Inland Floodwater Mosquito
Aedes vexans, the inland floodwater mosquito or tomguito, is a cosmopolitan and common pest mosquito. This species has been collected in southern California.
The adult female has a bandless proboscis, short, brown scales on the scutum, and B-shaped (when viewed from the side) markings on each abdominal tergite. Only the female takes blood meals, preferring humans and cattle. Males feed on nectar, honeydew, and sap, on which females also feed, although rarely. They are usually found in association with grassy pools, partially shaded woodland pools, roadside ditches, and cultivated fields.
After taking a blood meal, the female lays her eggs in areas that readily flood, where they hatch when inundated. Larvae are found from April through September and adults from May through October in their central range.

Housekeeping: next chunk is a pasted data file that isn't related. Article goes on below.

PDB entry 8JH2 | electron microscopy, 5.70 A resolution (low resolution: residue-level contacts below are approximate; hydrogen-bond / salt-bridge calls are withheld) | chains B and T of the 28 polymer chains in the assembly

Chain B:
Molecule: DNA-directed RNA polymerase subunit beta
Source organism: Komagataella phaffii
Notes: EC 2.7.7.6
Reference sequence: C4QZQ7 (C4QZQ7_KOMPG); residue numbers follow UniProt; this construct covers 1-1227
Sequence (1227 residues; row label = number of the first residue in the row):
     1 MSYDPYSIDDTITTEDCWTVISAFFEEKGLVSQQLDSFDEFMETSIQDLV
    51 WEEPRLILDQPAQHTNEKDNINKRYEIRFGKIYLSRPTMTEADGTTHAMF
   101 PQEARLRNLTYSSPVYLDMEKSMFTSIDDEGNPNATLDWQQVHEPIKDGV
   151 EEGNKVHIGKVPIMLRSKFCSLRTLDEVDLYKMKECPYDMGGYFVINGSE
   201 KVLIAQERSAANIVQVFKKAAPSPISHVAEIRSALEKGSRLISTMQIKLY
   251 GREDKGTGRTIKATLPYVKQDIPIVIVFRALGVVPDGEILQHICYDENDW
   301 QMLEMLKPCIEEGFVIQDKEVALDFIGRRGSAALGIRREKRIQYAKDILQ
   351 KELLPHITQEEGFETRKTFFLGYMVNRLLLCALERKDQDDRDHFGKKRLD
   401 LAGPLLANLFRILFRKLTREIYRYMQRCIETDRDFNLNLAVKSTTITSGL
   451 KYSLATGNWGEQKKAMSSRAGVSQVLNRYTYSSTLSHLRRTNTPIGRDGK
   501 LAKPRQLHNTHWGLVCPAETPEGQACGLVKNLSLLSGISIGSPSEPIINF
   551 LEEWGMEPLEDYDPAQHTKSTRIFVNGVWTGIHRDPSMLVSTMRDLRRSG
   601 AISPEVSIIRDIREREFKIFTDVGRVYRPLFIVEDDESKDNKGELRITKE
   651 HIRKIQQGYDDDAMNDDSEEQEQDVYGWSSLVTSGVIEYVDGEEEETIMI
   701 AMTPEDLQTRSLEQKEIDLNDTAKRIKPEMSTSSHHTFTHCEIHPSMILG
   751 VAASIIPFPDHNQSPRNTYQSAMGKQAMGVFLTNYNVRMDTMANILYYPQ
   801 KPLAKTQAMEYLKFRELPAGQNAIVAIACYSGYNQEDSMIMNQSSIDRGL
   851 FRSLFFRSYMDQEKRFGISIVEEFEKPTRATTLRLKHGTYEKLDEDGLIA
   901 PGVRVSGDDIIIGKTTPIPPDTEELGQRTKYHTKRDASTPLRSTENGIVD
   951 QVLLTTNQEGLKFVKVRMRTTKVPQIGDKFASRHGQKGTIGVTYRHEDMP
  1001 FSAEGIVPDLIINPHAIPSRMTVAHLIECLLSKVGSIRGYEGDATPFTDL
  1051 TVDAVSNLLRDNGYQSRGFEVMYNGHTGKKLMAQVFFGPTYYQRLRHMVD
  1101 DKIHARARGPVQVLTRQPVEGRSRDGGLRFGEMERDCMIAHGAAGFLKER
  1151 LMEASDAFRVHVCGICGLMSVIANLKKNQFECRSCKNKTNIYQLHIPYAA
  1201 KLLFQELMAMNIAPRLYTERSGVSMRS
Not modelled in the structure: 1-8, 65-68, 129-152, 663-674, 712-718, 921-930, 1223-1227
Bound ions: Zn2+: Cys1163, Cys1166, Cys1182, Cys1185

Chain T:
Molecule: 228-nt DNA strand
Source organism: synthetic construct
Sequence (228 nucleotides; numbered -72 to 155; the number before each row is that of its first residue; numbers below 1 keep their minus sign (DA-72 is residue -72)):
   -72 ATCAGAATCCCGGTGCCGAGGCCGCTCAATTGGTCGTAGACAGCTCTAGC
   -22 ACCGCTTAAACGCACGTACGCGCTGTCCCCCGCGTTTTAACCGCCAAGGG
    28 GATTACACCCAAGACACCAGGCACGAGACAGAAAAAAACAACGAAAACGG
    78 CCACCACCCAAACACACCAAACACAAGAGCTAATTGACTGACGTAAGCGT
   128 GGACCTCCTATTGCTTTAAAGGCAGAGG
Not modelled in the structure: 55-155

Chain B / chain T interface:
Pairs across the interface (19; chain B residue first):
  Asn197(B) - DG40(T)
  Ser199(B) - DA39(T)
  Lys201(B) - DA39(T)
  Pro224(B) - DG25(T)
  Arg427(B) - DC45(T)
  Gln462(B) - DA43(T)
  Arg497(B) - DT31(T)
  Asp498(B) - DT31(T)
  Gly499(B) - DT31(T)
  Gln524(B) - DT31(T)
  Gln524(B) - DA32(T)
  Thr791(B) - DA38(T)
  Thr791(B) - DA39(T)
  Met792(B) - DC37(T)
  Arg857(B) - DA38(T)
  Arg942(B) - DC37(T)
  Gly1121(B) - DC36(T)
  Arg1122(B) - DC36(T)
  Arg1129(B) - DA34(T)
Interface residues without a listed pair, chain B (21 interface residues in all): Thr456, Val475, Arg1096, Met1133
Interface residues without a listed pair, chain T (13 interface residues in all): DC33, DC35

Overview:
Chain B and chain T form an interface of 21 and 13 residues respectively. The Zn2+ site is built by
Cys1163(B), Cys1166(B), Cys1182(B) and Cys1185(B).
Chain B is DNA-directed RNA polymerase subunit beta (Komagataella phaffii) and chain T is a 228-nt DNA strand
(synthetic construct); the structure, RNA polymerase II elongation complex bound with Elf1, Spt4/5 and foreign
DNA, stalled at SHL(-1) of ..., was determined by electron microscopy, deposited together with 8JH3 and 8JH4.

A. vexans is a known vector of Dirofilaria immitis (dog heartworm), myxomatosis (a deadly rabbit viral disease), and Tahyna virus, a seldom-diagnosed Bunyaviridae virus, which affects humans in Europe, causing a fever which disappears after 2 days, but afterward can cause encephalitis or meningitis. A. vexans is the most common mosquito in Europe, often comprising more than 80% the European mosquito community. Its abundance depends upon availability of floodwater pools. In summer, up to 8,000 mosquitoes can be collected per trap per night. A. vexans exhibited significantly higher transmission rates of Zika virus than A. aegypti, and its wide geographic distribution, periodic extreme abundance, and aggressive human biting behavior increase its potential to serve as a Zika virus vector in northern latitudes outside the range of the primary vectors A. aegypti and A. albopictus. In addition to several medically important viruses Aedes vexans mosquitoes have also been shown to harbour the insect-specific flavivirus Chaoyang virus and insect-specific Aedes vexans Iflavirus.
- New Jersey Mosquito Homepage, Characteristics, Bionomics, Medical Importance - Walter Reed Biosystematics Unit Characteristics, Bionomics, Medical Importance